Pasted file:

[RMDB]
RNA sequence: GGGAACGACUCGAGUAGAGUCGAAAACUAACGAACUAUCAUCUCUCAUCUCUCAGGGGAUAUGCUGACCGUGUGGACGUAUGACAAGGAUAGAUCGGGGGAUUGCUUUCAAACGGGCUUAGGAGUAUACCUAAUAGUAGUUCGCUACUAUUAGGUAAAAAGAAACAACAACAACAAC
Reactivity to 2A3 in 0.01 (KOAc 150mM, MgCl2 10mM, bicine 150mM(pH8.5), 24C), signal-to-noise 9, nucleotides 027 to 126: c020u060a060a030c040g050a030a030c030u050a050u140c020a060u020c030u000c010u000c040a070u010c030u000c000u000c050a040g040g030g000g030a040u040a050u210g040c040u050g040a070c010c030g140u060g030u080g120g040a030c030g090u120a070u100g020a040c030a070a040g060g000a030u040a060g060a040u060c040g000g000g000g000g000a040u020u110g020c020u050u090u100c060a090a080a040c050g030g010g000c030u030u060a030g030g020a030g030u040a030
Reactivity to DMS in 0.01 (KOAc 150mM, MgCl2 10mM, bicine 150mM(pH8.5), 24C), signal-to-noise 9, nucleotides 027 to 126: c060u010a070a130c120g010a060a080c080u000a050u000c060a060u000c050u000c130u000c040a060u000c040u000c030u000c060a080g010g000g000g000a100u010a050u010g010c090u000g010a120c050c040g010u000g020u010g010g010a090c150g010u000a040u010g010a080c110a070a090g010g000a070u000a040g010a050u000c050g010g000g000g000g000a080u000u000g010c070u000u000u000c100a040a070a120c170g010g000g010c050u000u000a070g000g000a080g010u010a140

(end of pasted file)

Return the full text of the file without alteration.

[RMDB]
RNA sequence: GGGAACGACUCGAGUAGAGUCGAAAACUAACGAACUAUCAUCUCUCAUCUCUCAGGGGAUAUGCUGACCGUGUGGACGUAUGACAAGGAUAGAUCGGGGGAUUGCUUUCAAACGGGCUUAGGAGUAUACCUAAUAGUAGUUCGCUACUAUUAGGUAAAAAGAAACAACAACAACAAC
Reactivity to 2A3 in 0.01 (KOAc 150mM, MgCl2 10mM, bicine 150mM(pH8.5), 24C), signal-to-noise 9, nucleotides 027 to 126: c020u060a060a030c040g050a030a030c030u050a050u140c020a060u020c030u000c010u000c040a070u010c030u000c000u000c050a040g040g030g000g030a040u040a050u210g040c040u050g040a070c010c030g140u060g030u080g120g040a030c030g090u120a070u100g020a040c030a070a040g060g000a030u040a060g060a040u060c040g000g000g000g000g000a040u020u110g020c020u050u090u100c060a090a080a040c050g030g010g000c030u030u060a030g030g020a030g030u040a030
Reactivity to DMS in 0.01 (KOAc 150mM, MgCl2 10mM, bicine 150mM(pH8.5), 24C), signal-to-noise 9, nucleotides 027 to 126: c060u010a070a130c120g010a060a080c080u000a050u000c060a060u000c050u000c130u000c040a060u000c040u000c030u000c060a080g010g000g000g000a100u010a050u010g010c090u000g010a120c050c040g010u000g020u010g010g010a090c150g010u000a040u010g010a080c110a070a090g010g000a070u000a040g010a050u000c050g010g000g000g000g000a080u000u000g010c070u000u000u000c100a040a070a120c170g010g000g010c050u000u000a070g000g000a080g010u010a140